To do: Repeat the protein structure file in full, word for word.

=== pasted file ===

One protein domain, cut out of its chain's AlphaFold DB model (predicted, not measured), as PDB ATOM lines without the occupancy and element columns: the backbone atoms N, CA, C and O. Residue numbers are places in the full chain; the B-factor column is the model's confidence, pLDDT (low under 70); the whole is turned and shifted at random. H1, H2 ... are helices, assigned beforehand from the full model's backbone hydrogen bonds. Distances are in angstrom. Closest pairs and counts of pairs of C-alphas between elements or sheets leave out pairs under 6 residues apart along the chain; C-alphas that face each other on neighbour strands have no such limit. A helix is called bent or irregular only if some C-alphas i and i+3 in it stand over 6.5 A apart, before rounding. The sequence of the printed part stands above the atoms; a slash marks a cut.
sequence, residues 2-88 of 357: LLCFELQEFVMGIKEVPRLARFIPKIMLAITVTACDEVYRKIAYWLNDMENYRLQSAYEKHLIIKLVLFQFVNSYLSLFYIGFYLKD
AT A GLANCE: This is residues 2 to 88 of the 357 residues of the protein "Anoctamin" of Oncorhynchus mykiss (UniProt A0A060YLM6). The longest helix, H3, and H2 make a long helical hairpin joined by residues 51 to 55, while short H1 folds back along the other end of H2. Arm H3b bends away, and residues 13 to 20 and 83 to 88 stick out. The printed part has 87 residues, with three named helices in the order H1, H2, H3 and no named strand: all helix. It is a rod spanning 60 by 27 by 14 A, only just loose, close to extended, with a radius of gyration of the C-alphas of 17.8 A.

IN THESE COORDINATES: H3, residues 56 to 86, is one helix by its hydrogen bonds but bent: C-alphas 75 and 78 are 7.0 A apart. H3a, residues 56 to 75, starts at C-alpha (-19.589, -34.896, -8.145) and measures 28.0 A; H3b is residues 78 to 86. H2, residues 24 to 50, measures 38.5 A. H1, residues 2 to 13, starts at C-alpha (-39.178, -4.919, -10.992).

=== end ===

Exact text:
One protein domain, cut out of its chain's AlphaFold DB model (predicted, not measured), as PDB ATOM lines without the occupancy and element columns: the backbone atoms N, CA, C and O. Residue numbers are places in the full chain; the B-factor column is the model's confidence, pLDDT (low under 70); the whole is turned and shifted at random. H1, H2 ... are helices, assigned beforehand from the full model's backbone hydrogen bonds. Distances are in angstrom. Closest pairs and counts of pairs of C-alphas between elements or sheets leave out pairs under 6 residues apart along the chain; C-alphas that face each other on neighbour strands have no such limit. A helix is called bent or irregular only if some C-alphas i and i+3 in it stand over 6.5 A apart, before rounding. The sequence of the printed part stands above the atoms; a slash marks a cut.
sequence, residues 2-88 of 357: LLCFELQEFVMGIKEVPRLARFIPKIMLAITVTACDEVYRKIAYWLNDMENYRLQSAYEKHLIIKLVLFQFVNSYLSLFYIGFYLKD
AT A GLANCE: This is residues 2 to 88 of the 357 residues of the protein "Anoctamin" of Oncorhynchus mykiss (UniProt A0A060YLM6). The longest helix, H3, and H2 make a long helical hairpin joined by residues 51 to 55, while short H1 folds back along the other end of H2. Arm H3b bends away, and residues 13 to 20 and 83 to 88 stick out. The printed part has 87 residues, with three named helices in the order H1, H2, H3 and no named strand: all helix. It is a rod spanning 60 by 27 by 14 A, only just loose, close to extended, with a radius of gyration of the C-alphas of 17.8 A.

IN THESE COORDINATES: H3, residues 56 to 86, is one helix by its hydrogen bonds but bent: C-alphas 75 and 78 are 7.0 A apart. H3a, residues 56 to 75, starts at C-alpha (-19.589, -34.896, -8.145) and measures 28.0 A; H3b is residues 78 to 86. H2, residues 24 to 50, measures 38.5 A. H1, residues 2 to 13, starts at C-alpha (-39.178, -4.919, -10.992).